Local Militia: Gloucestershire

This page sets out what I have on the dress and equipage of the four regiments of Gloucestershire Local Militia: 1st East, 2nd East or North, West and Cotswold. The two East and the West regiments were formed in 1809, and their commanding officers commissioned that year; the 2nd East was re-titled the North in 1813, while the Cotswold was formed the same year. All were disbanded in 1816, though skeleton staffs were maintained until their reduction in 1829, the “reduced adjutants” being paid allowances for many years after. Two tailors’ items below date from the ‘twenties or later, showing that these officers still had occasion to wear uniform.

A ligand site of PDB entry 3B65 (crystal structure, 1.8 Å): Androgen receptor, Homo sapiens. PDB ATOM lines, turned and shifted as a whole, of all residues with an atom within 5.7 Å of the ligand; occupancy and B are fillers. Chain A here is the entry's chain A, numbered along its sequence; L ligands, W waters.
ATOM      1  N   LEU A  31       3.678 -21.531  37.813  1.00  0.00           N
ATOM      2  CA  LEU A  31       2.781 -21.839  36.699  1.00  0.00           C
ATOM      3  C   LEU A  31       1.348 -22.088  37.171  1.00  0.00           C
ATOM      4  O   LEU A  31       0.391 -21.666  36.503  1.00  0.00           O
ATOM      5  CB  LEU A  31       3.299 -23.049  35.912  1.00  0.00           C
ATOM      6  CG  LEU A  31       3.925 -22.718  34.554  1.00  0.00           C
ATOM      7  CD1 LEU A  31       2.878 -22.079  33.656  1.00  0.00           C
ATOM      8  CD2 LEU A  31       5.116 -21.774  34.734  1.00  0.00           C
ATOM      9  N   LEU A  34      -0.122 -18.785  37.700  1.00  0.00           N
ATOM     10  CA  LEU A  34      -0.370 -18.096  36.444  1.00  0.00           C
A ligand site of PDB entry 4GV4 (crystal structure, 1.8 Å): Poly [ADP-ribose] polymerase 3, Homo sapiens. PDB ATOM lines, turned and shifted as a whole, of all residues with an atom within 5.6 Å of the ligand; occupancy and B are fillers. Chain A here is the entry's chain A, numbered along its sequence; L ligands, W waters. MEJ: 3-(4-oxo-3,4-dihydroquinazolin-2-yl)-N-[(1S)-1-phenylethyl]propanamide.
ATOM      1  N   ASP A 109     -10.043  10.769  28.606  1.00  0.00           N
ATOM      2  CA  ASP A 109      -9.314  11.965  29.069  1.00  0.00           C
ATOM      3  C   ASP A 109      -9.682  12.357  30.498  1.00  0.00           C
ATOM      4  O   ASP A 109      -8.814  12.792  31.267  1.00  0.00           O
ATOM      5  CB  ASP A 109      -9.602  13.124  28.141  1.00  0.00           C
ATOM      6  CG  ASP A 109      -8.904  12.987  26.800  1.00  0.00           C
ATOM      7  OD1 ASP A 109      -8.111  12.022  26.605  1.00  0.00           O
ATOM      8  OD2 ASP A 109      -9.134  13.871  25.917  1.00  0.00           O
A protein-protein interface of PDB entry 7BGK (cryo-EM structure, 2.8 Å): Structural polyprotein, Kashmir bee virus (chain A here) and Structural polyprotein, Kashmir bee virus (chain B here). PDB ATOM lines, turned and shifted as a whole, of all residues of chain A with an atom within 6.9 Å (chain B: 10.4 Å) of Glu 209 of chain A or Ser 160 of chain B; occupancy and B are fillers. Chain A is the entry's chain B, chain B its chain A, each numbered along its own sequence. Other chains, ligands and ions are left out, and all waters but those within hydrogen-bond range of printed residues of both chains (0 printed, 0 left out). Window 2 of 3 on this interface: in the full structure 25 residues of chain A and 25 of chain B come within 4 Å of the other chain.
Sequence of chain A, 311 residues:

What follows is certainly nowhere near complete, and when new information arrives it will be added. Information from the P W Reynolds Gloucestershire notebook at the V&A comes courtesy of Ben Townsend, to whom go many thanks. The references mentioned for buttons in each section are: Howard Ripley & Bob Moodie, Local Militia Buttons, 1994, 2nd edition 2002; Daniel Brinson, Military Insignia of Gloucestershire, 2009.

Click all images to enlarge.

 

General remarks

Already in 1803 the volunteer infantry corps of Gloucestershire adhered in their dress to the basics of the two regiments (Royal South and Royal North) of their county’s militia, though with variations in metal and lace colour. The dress of the new Local Militia regiments of 1808 was intended to be still more uniform: